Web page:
Military aid

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Military aid is aid which is used to assist a country or its people in its defense efforts, or to assist a poor country in maintaining control over its own territory. Many countries receive military aid to help with counter-insurgency efforts. Military aid can given to a rebellion to help fight another country.

This aid may be given in the form of money for foreign militaries to buy weapons and equipment from the donor country.

Design and Implementation[edit]

The design and implementation of military aid is highly contextual based on the circumstances which are targeted.

Military aid is often bundled with development aid as a part of broader strategic aid-goals. While development aid seeks to change conditions by supporting nascent institutions, education, or growth, military aid focuses on the demand for physical security.[1] For example, AFRICOM, the US’s regional military command in Africa seeks to fulfill security objectives such as stability and counter-terrorism but also democracy and economic growth. To that end, AFRICOM provides military aid in the forms of drone support and equipment for local armed forces, but also development aid targeted at increasing community education and increases local wages.[2] Similar initiatives are implemented by UN to incorporate military assistance and development aid in their peacekeeping programs, with the end of “support[ing] the restoration and enhancement of essential services…and help to tackle the root causes of conflict.”[3]

Military aid is often used in cases where development aid or other forms of cash-flows prove inadequate. High poverty situations may preclude the possibility of raising the standard of living through the transfer of money, because recipient nations lack the infrastructure and political action needed to convert the aid into welfare. Poor nations are often stuck in a ‘conflict trap’ of civil war, looting, patronage, and coups.[4] In insecure environments money may be siphoned off for corruption, looting, captured by local warlords, or be simply ineffective. For example, humanitarian aid after the Rwandan conflict was captured by Hutu genocidaires and used to continue their insurgency.[5] In these situations, military aid is useful in creating an environment where aid can be transported and dispersed effectively.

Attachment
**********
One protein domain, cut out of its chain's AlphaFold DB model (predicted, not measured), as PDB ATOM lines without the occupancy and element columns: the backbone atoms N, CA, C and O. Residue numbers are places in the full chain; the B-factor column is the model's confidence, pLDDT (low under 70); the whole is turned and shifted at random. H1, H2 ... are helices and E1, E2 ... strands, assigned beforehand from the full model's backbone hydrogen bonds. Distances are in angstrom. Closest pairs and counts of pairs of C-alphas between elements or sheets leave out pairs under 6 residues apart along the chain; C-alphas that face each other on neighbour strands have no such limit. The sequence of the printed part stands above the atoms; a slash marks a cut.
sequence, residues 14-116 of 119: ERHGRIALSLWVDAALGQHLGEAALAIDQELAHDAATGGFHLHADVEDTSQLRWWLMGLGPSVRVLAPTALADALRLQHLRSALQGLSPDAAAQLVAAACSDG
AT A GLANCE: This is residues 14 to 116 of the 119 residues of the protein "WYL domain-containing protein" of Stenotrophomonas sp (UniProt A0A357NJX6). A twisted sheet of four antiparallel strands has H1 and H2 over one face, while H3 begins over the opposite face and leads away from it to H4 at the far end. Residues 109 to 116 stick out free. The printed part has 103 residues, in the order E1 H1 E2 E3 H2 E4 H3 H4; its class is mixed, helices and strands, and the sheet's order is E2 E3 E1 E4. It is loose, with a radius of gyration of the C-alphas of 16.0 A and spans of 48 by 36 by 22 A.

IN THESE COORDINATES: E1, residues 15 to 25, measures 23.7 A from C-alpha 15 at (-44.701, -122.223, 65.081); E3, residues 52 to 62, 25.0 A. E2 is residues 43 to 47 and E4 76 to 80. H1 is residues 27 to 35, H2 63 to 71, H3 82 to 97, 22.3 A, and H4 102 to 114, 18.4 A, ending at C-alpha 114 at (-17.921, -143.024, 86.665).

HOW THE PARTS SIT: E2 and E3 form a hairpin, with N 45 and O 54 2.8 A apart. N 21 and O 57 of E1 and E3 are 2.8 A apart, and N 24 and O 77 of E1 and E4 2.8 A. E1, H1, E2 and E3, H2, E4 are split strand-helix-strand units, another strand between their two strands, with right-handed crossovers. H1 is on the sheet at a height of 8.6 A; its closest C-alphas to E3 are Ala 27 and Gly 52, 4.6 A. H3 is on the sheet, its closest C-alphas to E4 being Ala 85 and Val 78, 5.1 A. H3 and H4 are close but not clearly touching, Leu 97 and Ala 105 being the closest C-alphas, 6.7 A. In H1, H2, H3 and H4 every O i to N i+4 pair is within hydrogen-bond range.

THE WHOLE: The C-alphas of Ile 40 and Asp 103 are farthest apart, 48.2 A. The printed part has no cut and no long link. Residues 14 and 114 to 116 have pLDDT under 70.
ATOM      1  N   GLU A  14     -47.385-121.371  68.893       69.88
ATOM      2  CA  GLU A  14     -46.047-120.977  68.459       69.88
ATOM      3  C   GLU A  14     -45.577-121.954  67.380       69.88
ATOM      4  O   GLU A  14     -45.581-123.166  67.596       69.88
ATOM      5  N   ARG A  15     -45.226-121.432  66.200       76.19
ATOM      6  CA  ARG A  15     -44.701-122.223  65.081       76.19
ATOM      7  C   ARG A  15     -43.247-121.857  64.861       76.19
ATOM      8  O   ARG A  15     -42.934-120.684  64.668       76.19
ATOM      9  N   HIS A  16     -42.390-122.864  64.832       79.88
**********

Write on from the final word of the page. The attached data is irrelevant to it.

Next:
Military aid in conjunction with development aid is argued to have greater power to create stability than either of them alone. This because a two sided approach allows aid agencies to use a wider range or tools to nudge local actors into maintaining peace. The World Bank writes that combined action could decrease the probability of civil war onset by 50%.[6] This has been supported by the theories that conflict and poverty are interrelated; the idea that instability emerges from high-poverty conditions and vice versa.


Military aid is the subject of controversy surrounding aid directed at repressive or transitioning regimes, where its effectiveness is not so clear. When targeted improperly, military aid can fuel repression or instability by giving warring parties more resources to fight with or propping up illiberal governments.[7] Shipments of arms, air support, or training can make a sitting government more able to suppress dissent.[8] More specifically, military aid has been linked to the rise in extrajudicial killings. Governments that receive large levels of external sponsorship may be empowered to crack down on a dissident civilian population, and lose incentive for reform. Dube and Naidu analyse the effect of military aid on Columbia during the war on drugs, and write that "Aid...results in more paramilitary homicides.... foreign military assistance may strengthen armed non-state actors, undermining domestic political institutions."[9] Dube and Naidu conclude that the overall effect of military aid is to increase the state strength of the recipient, but that this may also include empowering state-linked paramilitary operations. While state strength may be in line with the donor's foreign policy objectives, empowering paramilitary groups may increase human rights violations. Groups in Columbia are armed and sponsored by the government, but lack the same checks and punishments for misbehavior that are present in government forces. As a result, paramilitary groups have significantly higher documented rates of human rights abuses including torture and extrajudicial killings.[10]

See also[edit]


  1. ^ Mason, Rowena (2016-02-20). "OECD redefines foreign aid to include some military spending". The Guardian. ISSN 0261-3077. Retrieved 2017-05-27. 
  2. ^ Easterly, William. "Foreign Aid Goes Military!". The New York Review of Books. Retrieved 2017-05-12. 
  3. ^ "UN Secretary-General's report, "In Larger Freedom," September 2005". 
  4. ^ "The economics of violence". The Economist. 2011-04-14. ISSN 0013-0613. Retrieved 2017-05-12. 
  5. ^ Anthony, Andrew (2010-04-24). "Does humanitarian aid prolong wars?". The Guardian. ISSN 0261-3077. Retrieved 2017-05-27. 
  6. ^ "Breaking the Conflict Trap" (PDF). The World Bank. 
  7. ^ Securing Tyrants or Fostering Reform?: U.S. Internal Security Assistance to Repressive and Transitioning Regimes (PDF). The RAND Corporation, 2006. ISBN 978-0-8330-4018-3.
  8. ^ Gibb, Arthur (2010). "Arms for Reforms: The Effectiveness of U.S. Military Assistance at Encouraging Human Rights Reforms". UNC. 
  9. ^ Dube, Oeindrila; Naidu, Suresh (2014-06-01). "Bases, Bullets and Ballots: the Effect of U.S. Military Aid on Political Conflict in Colombia". 
  10. ^ Minges, Patrick. "Human Rights Watch | Colombia and Military-Paramilitary Links (Summary)". Retrieved 2017-05-12.